Visit with the Tha Mwey family
Trip Start Jun 10, 2007
22Trip End Jun 29, 2007
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Bruce is sound asleep in the seats across the aisle. I'm wondering how I'm going to be feeling the rest of the day. We pulled into Trondheim at exactly 7:00 am. We checked on trains going back and decided to take the one at 8:35 am the next day, Thursday.
We went out K Paw Gay and her husband Htee Hser in Trondheim. We called her on the phone and told her we were on the way. The day before she had written a very welcoming email about our arrival.
The best way out was a taxi. I'm wondering how much THIS is going to cost. Everything in Norway is wildly expensive. The meter on the cab started at $6. Bad sign. The night before at the modest restaurant, the entrée dishes were all about $45 each. Ouch. You can really go through a lot of money. The restaurant was jam packed. I don't know how they do it. Fortunately, everyone takes credit cards, including the cab drivers so you don't feel the pain right away. The cab ride was 6 miles for a mere $30. The cab driver was a Swede whose name was Roland. Bruce, my Swedish partner minister and Roland hit it off. Bruce asked what the difference between the Norwegians was. The answer was quick: the Swedes are a lot better looking.
Our cab driver dropped us off at the wrong address. The person who lived at the address appeared to be a Romanian immigrant. I asked him in Russian if we could use his cell phone. He told us he was out of minutes. But, he did walk us in the direction where the correct address was. It was a about a 200 yard walk. Not bad.
K Paw Gay Thamwey was waiting for us. Right away we sensed that we would have no problem communicating. Her English is excellent. She had breakfast waiting for us as we entered, but it was hard to eat because we wanted to talk to her, her husband Htee Hser and meet their children. K Paw Gay was baptized in 2002 in the Thai refugee camp for the Karen.
We got acquainted for the next hour and learned about the Meremaoe Refugee Camp in Thailand where they came from. Her family was chosen to be one of those Karen refugees to emigrate to freedom. Her children are 16 year-old daughter Ni Ni, sons Elvis and Has Mee Hoo. They also have brought over a nephew whose name is Albert.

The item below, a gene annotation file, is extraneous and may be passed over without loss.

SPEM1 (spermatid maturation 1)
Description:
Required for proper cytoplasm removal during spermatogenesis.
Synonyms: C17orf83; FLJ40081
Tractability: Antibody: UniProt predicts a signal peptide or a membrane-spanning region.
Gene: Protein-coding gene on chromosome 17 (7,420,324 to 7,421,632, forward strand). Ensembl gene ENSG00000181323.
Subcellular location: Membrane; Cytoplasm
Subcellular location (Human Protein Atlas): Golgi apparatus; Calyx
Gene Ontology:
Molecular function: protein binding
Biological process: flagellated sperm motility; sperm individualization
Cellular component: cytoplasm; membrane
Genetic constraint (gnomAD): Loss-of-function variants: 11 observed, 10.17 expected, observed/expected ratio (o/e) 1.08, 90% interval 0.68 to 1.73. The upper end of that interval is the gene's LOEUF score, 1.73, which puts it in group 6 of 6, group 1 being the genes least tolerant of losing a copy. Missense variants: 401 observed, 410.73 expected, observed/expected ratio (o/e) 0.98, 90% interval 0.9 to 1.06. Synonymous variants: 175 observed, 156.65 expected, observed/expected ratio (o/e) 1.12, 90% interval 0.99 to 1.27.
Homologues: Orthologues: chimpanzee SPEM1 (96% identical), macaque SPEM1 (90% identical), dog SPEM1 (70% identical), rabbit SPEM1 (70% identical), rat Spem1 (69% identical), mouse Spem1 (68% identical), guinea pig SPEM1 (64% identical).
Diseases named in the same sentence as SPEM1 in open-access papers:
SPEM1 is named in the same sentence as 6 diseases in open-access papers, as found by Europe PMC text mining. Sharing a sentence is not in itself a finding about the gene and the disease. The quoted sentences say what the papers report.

The Norwegian government is requiring that they go to school for two years to study the language before they join the work force. They are paid support from the government. If they miss school, they do not get the government subsidy. After three years they will receive permanent status to live in Norway and they can become citizens in seven years. If peace comes to Burma before three years, they must return.
They told us that eventually they do want to return to their home in Burma where they have all their family and familiar surroundings. They like Norway, but it is so foreign. They don't seem to mind the harsher climate and they are doing well at learning the language. K Paw Gay has been speaking Norwegian when going to town. Her English is excellent and she's been an English teacher at the refugee camp where she came from.
Another family is coming to Norway from Trondheim soon. It is the parents of Elsa Doh in Kemi, Finland. The mother's name is Monday and he husband is Klo Gay Doh's brother. I'm trying to keep all these relationships straight. One more relationship: Klo
Gay Doh's son married to K Paw Gay's husband's sister (I think).
After talking awhile fatigue really hit me like I thought it might. Both Bruce and I rested a bit and then held a Bible Study in the afternoon.
I gave a Bible Study on the subject of the Kingdom of God and Bruce spoke about the use of words. An enjoyable discussion continued on about their families and thoughts.
We have really appreciated getting to know them. K Paw Gay then prepared a tasty Karen dinner with rice, soup, potatoes with slices of beef and a special Karen-type vegetable salad.
Tomorrow we head back to Oslo to meet a co-worker and prospective member outside of Oslo and will have to find a place to stay in Oslo. Friday we go on to our next country of Sweden and the city of Gothenburg.